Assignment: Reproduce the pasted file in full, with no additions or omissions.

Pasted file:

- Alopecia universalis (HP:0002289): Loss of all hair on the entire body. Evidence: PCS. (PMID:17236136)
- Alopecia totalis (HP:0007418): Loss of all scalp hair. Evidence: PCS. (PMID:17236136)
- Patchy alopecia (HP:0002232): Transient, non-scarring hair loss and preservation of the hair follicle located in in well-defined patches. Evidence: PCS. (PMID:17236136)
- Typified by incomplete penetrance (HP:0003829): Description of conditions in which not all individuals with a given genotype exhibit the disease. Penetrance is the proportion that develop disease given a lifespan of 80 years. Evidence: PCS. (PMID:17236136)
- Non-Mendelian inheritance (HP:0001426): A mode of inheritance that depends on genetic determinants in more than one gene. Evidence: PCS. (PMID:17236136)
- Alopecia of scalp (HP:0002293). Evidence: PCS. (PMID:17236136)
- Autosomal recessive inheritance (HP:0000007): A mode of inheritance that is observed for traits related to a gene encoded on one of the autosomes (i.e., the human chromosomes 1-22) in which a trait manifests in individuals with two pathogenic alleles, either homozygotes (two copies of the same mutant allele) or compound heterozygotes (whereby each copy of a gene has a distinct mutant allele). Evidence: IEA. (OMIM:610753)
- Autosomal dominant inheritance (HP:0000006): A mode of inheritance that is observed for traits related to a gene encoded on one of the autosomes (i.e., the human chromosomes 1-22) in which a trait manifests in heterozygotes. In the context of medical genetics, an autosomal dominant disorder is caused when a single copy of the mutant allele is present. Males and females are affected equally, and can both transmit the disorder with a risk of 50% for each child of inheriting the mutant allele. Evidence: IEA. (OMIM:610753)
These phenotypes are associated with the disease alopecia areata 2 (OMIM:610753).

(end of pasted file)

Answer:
- Alopecia universalis (HP:0002289): Loss of all hair on the entire body. Evidence: PCS. (PMID:17236136)
- Alopecia totalis (HP:0007418): Loss of all scalp hair. Evidence: PCS. (PMID:17236136)
- Patchy alopecia (HP:0002232): Transient, non-scarring hair loss and preservation of the hair follicle located in in well-defined patches. Evidence: PCS. (PMID:17236136)
- Typified by incomplete penetrance (HP:0003829): Description of conditions in which not all individuals with a given genotype exhibit the disease. Penetrance is the proportion that develop disease given a lifespan of 80 years. Evidence: PCS. (PMID:17236136)
- Non-Mendelian inheritance (HP:0001426): A mode of inheritance that depends on genetic determinants in more than one gene. Evidence: PCS. (PMID:17236136)
- Alopecia of scalp (HP:0002293). Evidence: PCS. (PMID:17236136)
- Autosomal recessive inheritance (HP:0000007): A mode of inheritance that is observed for traits related to a gene encoded on one of the autosomes (i.e., the human chromosomes 1-22) in which a trait manifests in individuals with two pathogenic alleles, either homozygotes (two copies of the same mutant allele) or compound heterozygotes (whereby each copy of a gene has a distinct mutant allele). Evidence: IEA. (OMIM:610753)
- Autosomal dominant inheritance (HP:0000006): A mode of inheritance that is observed for traits related to a gene encoded on one of the autosomes (i.e., the human chromosomes 1-22) in which a trait manifests in heterozygotes. In the context of medical genetics, an autosomal dominant disorder is caused when a single copy of the mutant allele is present. Males and females are affected equally, and can both transmit the disorder with a risk of 50% for each child of inheriting the mutant allele. Evidence: IEA. (OMIM:610753)
These phenotypes are associated with the disease alopecia areata 2 (OMIM:610753).